THE human rights situation in Pakistan is a complex one as a result of the country’s diversity, large population and its status as a developing country. Its human rights record has improved since the reforms that took place after the tenure of Ziaul Haq in 1988.
Even though the government has enacted measures to counter problems but abuses remain. Furthermore, courts suffer from lack of funds, outside intervention, and deep case backlogs that lead to long trial delays and lengthy pretrial detentions.
Many observers contend that the country’s legal code is largely concerned with crime, national security and domestic tranquillity, and less with the protection of individual rights.
We often ignore abuses against children and religious minorities. Some institutions and Muslim groups have persecuted non-Muslims and abused the blasphemy law,
Violence in Pakistan and the extremist conflict with the government have heightened humanitarian problems in the country.
On July 28, 1994, Amnesty International urged Pakistan’s prime minister Benazir Bhutto to change the law because it was being used to terrorise religious minorities. However, she modified the laws to make them moderate. Her changes were reversed by the Nawaz Sharif administration, which was backed by religious/political parties.
In Pakistan, 1.5 per cent of the population is Christian. Hindus in Pakistan have declined from 23 per cent of the total population in 1947 to less than two per cent today. Hindus are being hounded and humiliated to force them to leave Pakistan.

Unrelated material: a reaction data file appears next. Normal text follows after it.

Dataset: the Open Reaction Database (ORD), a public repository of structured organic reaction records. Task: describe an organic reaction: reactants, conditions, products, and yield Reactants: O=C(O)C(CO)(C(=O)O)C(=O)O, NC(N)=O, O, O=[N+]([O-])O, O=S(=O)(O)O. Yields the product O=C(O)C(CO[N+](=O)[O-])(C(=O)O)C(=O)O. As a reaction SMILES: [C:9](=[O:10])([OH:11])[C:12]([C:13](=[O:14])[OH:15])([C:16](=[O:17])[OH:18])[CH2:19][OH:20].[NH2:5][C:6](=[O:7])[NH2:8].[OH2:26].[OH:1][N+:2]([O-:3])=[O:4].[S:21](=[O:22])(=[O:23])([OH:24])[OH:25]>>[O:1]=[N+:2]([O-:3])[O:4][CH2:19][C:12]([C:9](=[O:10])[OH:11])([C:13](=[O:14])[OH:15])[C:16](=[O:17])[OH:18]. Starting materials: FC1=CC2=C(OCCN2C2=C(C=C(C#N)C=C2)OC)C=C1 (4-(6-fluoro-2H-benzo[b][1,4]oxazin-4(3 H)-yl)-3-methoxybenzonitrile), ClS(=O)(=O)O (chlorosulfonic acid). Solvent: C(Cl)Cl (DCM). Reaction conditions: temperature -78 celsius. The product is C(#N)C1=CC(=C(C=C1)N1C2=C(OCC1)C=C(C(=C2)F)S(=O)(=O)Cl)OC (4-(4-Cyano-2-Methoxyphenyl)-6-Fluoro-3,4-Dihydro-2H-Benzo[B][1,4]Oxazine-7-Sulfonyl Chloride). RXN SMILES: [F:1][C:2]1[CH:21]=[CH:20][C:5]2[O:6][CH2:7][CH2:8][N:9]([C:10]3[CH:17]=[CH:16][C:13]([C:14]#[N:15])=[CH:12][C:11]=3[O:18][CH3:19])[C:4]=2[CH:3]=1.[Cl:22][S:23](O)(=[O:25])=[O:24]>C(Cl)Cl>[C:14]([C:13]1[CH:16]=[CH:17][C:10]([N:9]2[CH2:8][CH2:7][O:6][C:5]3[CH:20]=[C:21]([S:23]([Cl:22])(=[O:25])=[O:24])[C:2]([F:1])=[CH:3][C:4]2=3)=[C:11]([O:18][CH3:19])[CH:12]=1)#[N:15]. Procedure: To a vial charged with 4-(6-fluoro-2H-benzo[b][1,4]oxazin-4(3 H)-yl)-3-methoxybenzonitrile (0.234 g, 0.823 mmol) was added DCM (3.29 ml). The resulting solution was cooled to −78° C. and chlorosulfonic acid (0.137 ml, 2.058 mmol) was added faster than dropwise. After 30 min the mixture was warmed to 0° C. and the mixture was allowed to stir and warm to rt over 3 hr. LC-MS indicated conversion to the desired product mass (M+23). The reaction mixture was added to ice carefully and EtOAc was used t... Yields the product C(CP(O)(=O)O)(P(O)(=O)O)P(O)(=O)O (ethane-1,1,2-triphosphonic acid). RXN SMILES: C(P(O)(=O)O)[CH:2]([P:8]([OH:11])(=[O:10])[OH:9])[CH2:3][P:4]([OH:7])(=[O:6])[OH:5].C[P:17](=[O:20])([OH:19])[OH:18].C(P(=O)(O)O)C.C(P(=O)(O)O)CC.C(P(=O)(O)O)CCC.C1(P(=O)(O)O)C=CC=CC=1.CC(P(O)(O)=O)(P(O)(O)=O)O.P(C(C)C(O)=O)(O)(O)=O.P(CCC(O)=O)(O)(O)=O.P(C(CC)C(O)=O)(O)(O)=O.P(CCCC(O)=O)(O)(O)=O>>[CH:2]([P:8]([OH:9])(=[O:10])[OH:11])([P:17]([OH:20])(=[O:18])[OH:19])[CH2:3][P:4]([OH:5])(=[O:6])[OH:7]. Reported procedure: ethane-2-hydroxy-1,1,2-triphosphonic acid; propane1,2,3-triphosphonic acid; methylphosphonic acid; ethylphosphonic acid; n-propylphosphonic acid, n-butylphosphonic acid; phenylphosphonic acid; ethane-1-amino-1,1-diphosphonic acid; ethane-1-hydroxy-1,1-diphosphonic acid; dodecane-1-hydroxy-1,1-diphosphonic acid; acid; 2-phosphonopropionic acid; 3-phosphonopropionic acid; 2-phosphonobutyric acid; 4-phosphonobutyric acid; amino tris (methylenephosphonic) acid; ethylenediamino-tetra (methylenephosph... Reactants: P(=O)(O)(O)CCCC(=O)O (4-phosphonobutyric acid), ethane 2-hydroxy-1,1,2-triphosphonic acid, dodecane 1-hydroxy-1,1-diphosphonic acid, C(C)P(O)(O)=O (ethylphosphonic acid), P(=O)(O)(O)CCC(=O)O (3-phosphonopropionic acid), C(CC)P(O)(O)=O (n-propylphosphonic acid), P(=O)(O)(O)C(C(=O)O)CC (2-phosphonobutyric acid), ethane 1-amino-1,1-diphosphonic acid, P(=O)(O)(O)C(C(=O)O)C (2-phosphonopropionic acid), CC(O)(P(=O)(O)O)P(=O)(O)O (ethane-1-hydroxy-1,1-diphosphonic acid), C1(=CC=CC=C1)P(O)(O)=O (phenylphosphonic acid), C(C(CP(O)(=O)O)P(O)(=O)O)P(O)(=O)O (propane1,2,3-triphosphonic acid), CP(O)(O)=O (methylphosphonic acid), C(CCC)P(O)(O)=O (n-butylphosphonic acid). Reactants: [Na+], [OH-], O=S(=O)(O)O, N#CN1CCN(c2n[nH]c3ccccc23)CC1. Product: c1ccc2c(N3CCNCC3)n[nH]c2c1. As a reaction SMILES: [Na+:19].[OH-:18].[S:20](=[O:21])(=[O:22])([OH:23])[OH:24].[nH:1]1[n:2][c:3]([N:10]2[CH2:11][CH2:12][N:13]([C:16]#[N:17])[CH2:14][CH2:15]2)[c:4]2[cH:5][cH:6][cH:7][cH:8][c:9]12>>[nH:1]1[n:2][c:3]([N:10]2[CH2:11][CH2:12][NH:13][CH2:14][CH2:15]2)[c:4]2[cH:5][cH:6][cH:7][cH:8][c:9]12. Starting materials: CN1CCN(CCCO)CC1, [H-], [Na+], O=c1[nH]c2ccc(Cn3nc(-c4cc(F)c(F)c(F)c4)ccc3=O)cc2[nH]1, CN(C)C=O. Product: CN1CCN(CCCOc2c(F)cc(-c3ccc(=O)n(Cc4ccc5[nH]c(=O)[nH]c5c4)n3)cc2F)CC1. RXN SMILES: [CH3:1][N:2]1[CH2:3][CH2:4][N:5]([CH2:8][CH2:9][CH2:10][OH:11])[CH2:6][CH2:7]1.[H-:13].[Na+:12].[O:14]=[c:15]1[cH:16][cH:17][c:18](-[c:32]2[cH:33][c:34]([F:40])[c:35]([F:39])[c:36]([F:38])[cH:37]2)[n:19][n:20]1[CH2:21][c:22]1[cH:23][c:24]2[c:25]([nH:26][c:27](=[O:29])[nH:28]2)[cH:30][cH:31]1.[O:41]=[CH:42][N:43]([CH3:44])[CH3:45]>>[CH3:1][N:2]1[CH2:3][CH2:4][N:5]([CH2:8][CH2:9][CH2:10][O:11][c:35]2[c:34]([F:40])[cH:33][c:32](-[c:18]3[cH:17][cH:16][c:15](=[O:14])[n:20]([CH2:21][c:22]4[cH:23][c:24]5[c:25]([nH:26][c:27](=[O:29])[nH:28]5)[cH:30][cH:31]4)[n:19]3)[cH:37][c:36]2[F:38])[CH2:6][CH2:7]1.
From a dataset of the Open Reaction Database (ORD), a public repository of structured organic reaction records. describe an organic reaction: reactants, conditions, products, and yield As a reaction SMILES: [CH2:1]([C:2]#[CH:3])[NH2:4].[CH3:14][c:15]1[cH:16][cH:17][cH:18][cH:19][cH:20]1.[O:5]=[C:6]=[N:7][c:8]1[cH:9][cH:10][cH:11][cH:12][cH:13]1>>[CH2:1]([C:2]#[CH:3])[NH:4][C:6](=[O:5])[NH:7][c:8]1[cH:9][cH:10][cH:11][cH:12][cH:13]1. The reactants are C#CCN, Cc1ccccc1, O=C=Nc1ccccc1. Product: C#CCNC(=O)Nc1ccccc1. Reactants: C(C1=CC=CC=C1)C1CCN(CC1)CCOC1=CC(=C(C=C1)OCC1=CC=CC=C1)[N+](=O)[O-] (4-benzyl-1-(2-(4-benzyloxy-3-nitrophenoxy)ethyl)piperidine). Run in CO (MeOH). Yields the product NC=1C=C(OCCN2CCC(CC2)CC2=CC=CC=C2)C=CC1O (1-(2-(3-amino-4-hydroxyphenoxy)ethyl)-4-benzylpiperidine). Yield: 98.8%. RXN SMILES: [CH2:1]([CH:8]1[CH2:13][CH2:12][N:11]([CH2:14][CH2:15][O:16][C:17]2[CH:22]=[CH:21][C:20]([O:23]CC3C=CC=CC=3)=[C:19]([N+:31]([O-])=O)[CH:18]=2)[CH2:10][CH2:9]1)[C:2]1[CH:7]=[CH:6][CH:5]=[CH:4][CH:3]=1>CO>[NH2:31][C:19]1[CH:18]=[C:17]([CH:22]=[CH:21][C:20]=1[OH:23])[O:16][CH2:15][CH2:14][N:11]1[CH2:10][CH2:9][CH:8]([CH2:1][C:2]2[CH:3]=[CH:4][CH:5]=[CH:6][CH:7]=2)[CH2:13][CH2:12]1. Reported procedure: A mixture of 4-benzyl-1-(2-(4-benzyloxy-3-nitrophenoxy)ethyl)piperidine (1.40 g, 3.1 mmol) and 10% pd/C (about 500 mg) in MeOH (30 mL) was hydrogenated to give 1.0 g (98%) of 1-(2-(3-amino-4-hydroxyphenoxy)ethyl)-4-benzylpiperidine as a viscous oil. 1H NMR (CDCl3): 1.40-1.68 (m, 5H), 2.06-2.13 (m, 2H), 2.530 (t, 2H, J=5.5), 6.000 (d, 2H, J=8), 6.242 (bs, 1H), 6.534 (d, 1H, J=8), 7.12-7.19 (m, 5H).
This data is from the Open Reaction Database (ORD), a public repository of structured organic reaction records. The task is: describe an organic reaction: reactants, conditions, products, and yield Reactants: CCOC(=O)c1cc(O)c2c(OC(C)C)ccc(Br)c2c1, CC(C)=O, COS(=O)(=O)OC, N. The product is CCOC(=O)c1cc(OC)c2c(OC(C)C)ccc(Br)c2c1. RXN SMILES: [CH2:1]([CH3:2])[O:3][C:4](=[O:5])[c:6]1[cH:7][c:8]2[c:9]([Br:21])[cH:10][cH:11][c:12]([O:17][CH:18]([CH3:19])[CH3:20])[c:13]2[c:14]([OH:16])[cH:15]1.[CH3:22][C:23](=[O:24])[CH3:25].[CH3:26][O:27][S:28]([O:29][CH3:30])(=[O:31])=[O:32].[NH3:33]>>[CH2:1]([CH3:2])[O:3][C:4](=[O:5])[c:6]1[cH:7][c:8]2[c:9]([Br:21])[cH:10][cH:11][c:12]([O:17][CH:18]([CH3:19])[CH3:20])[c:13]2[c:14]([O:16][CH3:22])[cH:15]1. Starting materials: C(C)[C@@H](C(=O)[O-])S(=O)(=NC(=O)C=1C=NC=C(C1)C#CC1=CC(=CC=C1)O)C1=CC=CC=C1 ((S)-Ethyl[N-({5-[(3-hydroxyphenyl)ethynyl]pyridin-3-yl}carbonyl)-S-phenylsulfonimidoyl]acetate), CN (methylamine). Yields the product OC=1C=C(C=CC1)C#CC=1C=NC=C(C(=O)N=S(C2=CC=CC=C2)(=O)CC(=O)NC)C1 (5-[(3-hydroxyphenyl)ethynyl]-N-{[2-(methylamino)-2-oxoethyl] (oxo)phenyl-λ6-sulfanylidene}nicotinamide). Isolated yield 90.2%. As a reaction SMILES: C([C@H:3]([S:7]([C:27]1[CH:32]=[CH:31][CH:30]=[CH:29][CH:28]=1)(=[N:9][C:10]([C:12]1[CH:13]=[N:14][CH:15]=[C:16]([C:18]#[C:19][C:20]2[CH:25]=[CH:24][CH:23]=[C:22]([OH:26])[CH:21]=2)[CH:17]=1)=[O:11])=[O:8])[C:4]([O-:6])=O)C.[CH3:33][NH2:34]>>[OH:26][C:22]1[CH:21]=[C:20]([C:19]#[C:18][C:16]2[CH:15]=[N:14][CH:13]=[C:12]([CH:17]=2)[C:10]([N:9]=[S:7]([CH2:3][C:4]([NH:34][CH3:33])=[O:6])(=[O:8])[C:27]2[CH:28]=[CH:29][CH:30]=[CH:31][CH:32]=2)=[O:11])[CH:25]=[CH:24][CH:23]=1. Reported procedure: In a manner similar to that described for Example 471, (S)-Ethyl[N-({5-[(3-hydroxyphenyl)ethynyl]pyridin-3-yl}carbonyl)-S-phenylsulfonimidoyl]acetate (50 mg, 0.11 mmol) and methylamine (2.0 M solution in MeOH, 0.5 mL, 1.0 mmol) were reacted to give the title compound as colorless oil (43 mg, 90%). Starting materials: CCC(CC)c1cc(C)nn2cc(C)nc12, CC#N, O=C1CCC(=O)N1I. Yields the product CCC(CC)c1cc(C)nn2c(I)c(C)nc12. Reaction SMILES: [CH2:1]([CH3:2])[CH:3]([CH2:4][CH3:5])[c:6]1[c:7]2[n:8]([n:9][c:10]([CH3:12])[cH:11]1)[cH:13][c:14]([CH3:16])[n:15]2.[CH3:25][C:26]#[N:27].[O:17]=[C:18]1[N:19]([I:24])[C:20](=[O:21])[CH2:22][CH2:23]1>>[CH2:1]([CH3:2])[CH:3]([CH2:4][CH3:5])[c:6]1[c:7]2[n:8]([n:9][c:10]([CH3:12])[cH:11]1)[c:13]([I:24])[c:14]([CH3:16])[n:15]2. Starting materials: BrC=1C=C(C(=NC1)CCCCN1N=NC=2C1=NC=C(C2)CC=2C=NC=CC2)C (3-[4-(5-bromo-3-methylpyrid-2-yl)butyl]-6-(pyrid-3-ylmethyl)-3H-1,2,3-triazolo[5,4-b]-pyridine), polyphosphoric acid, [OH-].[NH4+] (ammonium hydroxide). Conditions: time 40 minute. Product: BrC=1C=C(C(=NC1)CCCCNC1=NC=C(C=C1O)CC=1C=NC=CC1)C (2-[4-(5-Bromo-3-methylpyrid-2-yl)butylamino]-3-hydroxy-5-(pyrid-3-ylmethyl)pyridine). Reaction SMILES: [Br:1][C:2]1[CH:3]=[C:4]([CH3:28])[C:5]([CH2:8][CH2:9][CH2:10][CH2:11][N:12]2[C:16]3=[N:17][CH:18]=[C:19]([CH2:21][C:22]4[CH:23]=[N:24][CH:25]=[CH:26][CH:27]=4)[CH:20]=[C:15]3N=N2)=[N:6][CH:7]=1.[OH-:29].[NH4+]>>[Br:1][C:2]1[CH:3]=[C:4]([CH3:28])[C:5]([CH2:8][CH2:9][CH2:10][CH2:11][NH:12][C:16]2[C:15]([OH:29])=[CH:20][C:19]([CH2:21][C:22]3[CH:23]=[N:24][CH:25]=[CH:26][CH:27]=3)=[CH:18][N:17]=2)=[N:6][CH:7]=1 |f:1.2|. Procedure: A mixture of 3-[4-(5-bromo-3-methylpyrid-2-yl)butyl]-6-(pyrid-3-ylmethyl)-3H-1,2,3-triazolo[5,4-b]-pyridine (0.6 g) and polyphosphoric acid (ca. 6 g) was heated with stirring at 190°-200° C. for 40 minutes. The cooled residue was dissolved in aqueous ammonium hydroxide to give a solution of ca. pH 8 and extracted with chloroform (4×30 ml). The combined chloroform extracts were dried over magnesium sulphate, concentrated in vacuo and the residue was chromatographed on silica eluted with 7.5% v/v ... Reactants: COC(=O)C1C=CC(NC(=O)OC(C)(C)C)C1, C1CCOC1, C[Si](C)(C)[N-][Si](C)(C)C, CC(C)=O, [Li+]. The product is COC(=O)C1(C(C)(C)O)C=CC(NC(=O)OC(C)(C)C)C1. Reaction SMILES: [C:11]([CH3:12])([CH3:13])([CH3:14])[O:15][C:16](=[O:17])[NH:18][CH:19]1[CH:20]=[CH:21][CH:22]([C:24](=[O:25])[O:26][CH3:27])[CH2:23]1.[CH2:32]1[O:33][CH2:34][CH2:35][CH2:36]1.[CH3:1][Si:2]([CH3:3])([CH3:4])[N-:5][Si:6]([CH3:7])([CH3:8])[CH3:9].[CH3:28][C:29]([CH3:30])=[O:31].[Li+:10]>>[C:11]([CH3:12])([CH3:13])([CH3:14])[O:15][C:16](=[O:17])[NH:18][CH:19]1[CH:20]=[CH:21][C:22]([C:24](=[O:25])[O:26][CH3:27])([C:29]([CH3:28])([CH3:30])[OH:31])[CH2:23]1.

Gender discrimination against women and harassment at workplaces is common in almost every sector. Women have to face a series of physical and verbal abuses every single day on their way from their home to their workplace and back.Violence against women is a most urgent item of concern.
According to the latest statistics, women’s literacy in Pakistan stands at 28 per cent, way below the Third World average of 66 per cent. Without literacy what hope do our women have of pulling themselves out of the abyss.
The misinterpretation of religion and outdated, biased tribal and feudal customs should be abolished. Furthermore, the social acceptance of many of these problems hinders their eradication. One prominent example is honour killings, known as karo-kari in Sindhi.
A major portion of the population consists of youths and children who are highly exposed to smoking and taking drugs. At least two million of these are at the risk of drug addiction, as its prevalence is extremely high in Karachi.
It is believed there are some 70,000 children living on the streets nationwide. More than 25,000 such children are highly vulnerable to HIV/Aids, as they are also involved in sexual activities. At least 74 per cent of these are addicts.
Today’s child is tomorrow’s leader. It is our duty to play a vital role to save our future generation and society.
The UN Assembly had paid great tribute to former prime minister Benazir Bhutto by giving her a Human Rights Award in 2008. The UN prize is awarded every five years on Dec 10, the anniversary of the Universal Declaration of Human Rights.
Today we have an urgent need to eradicate human rights violations for the sovereignty and prosperity of Pakistan.
HUMERA ALWANI Sindh MPA Thatta